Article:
Feud of the Day: Lorne Lanning vs. Electronic Arts
Did you know that Electronic Arts attempted a hostile takeover of Lorne Lanning’s Oddworld Inhabitants studio? If you didn’t, you’re not alone: apparently Electronic Arts didn’t know about it either.
The trouble started with an interview Lanning gave to GamesIndustry, which went live today. There, he lamented Electronic Arts’ handling of the publishing and distribution of Stranger’s Wrath, saying that EA was supposed to handle a PlayStation 2 port of the game. But the publisher canceled the port and failed to promote the Xbox version, resulting in low sales, and in turn led to an attempted acquisition of Oddworld Inhabitants. That led to Lanning’s push to move Oddworld Inhabitants away from that scene:
“When you say that to us we go ‘fuck you very much’, quite frankly. That’s not a sustainable model, that’s a hostile acquisition. That’s why we had to strive to get independent. Rather than get into bed with someone we knew was a horrible bed partner we said ‘let’s stay virgins for longer.’
If we have a hope on this digital landscape we’ll be able to go directly to our audience and learn more about them, more from them. Let’s make a really intelligent re-entry into the market place and show that games to people who didn’t get exposed to them. And then if that’s successful we’ll have the money to start building brand new stuff.”
He also claimed intimated that big publishers were spending their profits on corporate status symbols like sports cars and corporate jets, rather than funneling that money back into projects:
“Our agreement is, you won’t be seeing our profit being spent on Ferraris and shit like that. Our profits are going back into games so we can ultimately raise to the point where we can grow our audience, who are expecting new content.”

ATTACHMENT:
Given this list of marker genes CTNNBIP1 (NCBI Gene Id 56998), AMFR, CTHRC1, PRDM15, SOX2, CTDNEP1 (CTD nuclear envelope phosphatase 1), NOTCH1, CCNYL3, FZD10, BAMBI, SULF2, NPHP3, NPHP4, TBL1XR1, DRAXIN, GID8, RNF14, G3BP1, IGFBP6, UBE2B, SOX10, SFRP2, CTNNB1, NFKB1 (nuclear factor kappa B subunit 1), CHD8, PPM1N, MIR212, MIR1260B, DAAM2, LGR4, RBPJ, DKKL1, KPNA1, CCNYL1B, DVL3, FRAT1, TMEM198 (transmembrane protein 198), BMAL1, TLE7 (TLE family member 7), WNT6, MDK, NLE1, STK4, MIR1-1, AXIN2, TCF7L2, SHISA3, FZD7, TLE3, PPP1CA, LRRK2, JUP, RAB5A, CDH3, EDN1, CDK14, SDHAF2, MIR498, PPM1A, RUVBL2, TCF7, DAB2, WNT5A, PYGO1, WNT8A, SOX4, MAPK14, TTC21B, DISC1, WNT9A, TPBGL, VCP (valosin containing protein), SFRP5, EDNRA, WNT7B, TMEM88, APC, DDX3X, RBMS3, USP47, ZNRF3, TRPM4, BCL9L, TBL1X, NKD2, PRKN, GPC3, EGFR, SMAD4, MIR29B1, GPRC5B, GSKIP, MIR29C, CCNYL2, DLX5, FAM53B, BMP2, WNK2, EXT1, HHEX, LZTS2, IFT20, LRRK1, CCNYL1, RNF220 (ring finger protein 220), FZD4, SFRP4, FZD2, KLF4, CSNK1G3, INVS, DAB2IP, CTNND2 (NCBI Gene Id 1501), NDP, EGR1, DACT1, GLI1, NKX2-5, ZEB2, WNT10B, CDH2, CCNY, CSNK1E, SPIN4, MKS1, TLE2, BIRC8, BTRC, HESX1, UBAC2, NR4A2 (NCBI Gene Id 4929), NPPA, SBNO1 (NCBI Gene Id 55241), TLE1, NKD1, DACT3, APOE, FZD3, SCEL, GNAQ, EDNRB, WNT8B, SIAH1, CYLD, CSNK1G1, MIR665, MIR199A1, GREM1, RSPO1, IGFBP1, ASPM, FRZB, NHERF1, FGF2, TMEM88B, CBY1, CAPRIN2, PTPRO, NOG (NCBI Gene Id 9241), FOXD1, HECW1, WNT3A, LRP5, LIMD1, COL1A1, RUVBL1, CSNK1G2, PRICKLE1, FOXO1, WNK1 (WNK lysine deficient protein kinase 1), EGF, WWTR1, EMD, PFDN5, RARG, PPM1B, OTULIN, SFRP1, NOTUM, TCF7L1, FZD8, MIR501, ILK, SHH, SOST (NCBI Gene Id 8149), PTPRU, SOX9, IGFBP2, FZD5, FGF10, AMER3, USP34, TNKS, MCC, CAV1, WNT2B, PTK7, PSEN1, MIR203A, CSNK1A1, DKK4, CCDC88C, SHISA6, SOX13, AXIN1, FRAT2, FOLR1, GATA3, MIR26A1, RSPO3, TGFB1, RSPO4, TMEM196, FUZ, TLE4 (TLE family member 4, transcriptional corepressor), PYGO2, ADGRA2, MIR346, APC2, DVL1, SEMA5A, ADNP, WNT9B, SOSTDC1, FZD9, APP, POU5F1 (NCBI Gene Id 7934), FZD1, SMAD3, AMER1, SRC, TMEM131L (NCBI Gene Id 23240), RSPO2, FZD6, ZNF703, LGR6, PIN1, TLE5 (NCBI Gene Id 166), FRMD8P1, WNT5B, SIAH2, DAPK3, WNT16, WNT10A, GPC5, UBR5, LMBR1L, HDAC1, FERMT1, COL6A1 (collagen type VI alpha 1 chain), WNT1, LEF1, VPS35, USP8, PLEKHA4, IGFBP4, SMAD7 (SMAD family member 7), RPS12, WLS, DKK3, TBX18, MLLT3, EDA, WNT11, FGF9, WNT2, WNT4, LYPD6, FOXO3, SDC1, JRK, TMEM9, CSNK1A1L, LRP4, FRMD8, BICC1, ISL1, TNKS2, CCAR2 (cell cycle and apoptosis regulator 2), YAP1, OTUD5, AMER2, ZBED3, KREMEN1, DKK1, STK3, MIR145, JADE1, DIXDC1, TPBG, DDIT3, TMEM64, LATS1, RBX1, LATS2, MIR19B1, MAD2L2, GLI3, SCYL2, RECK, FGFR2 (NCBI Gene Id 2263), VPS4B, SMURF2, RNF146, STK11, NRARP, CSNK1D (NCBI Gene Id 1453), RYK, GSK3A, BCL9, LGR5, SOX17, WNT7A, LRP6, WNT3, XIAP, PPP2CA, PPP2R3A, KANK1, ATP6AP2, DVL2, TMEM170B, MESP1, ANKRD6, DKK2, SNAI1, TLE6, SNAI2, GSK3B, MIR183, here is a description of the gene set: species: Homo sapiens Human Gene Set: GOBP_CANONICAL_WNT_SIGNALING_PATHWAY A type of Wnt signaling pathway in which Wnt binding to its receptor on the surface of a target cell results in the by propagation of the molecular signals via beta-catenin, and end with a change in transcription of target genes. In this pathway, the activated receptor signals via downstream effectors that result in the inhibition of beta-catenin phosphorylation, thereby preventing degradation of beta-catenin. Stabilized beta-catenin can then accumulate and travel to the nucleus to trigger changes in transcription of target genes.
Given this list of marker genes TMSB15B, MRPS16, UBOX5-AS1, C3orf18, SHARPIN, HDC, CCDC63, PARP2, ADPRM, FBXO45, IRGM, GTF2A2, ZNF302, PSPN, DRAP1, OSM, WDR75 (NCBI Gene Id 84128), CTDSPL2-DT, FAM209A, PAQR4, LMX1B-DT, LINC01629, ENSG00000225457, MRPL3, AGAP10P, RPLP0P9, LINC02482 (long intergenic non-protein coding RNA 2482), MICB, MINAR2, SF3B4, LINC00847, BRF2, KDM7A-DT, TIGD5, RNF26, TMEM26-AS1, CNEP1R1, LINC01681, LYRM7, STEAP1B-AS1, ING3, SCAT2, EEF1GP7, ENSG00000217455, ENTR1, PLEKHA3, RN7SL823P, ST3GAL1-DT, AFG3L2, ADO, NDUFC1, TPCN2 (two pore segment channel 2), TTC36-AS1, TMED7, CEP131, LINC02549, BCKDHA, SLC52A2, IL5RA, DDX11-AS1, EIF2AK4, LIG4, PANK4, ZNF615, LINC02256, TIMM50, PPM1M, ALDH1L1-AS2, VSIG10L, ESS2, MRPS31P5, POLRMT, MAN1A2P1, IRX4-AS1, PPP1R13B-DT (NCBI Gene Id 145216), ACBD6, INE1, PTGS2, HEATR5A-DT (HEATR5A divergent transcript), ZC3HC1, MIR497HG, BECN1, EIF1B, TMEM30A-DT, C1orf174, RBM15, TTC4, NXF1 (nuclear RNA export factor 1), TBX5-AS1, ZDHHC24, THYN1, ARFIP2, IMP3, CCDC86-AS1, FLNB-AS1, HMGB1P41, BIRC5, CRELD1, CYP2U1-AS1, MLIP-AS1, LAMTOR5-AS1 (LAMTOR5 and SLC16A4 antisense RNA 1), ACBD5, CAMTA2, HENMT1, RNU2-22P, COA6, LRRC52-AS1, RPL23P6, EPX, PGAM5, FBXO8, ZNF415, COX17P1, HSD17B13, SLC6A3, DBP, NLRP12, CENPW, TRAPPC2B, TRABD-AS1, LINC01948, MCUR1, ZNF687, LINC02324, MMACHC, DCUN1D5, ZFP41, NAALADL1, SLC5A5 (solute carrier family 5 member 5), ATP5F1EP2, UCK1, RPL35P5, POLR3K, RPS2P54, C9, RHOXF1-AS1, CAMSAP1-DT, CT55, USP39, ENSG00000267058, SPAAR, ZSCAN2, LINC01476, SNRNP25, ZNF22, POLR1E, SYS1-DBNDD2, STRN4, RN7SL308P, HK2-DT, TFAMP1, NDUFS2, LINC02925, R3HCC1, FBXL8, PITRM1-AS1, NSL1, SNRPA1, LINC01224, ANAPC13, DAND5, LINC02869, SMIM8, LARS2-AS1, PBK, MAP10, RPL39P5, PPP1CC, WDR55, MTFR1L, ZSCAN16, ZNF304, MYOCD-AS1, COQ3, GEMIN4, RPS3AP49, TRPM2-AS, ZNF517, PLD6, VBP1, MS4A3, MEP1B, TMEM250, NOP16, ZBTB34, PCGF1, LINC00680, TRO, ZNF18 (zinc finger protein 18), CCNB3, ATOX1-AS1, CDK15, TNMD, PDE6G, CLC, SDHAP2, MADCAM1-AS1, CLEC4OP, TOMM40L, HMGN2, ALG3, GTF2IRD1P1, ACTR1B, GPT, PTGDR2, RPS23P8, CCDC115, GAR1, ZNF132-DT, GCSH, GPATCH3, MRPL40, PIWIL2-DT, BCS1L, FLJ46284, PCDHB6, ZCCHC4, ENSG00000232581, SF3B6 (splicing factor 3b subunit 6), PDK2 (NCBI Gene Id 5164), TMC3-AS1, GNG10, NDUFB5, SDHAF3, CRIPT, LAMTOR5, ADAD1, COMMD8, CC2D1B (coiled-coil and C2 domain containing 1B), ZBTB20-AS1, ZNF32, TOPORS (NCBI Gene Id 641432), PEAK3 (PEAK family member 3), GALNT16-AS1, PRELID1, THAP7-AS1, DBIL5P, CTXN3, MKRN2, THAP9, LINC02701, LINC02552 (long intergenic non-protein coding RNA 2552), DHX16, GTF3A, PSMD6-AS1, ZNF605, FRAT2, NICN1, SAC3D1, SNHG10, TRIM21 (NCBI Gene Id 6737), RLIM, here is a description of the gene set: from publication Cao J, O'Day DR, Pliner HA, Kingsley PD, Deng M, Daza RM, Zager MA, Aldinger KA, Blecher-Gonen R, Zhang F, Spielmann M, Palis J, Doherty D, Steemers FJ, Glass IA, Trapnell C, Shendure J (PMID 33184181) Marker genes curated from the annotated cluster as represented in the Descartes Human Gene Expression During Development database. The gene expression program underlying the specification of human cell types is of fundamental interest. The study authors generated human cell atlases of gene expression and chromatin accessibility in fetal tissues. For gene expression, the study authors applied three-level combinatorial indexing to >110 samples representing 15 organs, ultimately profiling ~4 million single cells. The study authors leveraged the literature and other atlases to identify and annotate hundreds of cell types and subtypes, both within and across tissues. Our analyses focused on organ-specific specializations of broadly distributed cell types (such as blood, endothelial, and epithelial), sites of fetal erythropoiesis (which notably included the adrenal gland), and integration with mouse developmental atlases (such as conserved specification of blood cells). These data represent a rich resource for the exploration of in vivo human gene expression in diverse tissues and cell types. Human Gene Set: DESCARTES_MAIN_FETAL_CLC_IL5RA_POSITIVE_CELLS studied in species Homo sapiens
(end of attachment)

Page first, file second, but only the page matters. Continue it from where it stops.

But when looking for comment from EA on Lanning’s claims, company spokesperson Jeff Brown was dismissive, to say the least:
“We wish Lorne luck on the game and recommend Lithium for the paranoia and Tourette Syndrome. Nobody here remembers a jet, a Ferrari or an offer to buy his company.”
Who’s right? Well, as easy (and fun!) as it’d be to immediately call EA on the carpet for their nasty corporate ways, it’s a little more complicated. I remember back when I first bought Oddworld: Abe’s Oddysee, and the booklet inside the game case explained that this would be the first game in a quintology—there would be four more games coming out in this franchise. That’s an ambitious claim, and one the developer still has yet to make good on, more than ten years later. It’s possible that same spark of ambitious thinking has distorted what went down between Oddworld and EA.
That’s not to say that Lanning hasn’t got a point about how difficult it was to work with EA. Regardless, the past is past—I have a feeling this is as far as this particular feud will go for now. In the meantime, it’s been announced that an HD version of Stranger’s Wrath is set for release on the Vita this November. I never had the pleasure of playing the original, so I’m looking forward to having the chance now. Welcome back to the world of video games, Mr. Lanning. Please keep being weird.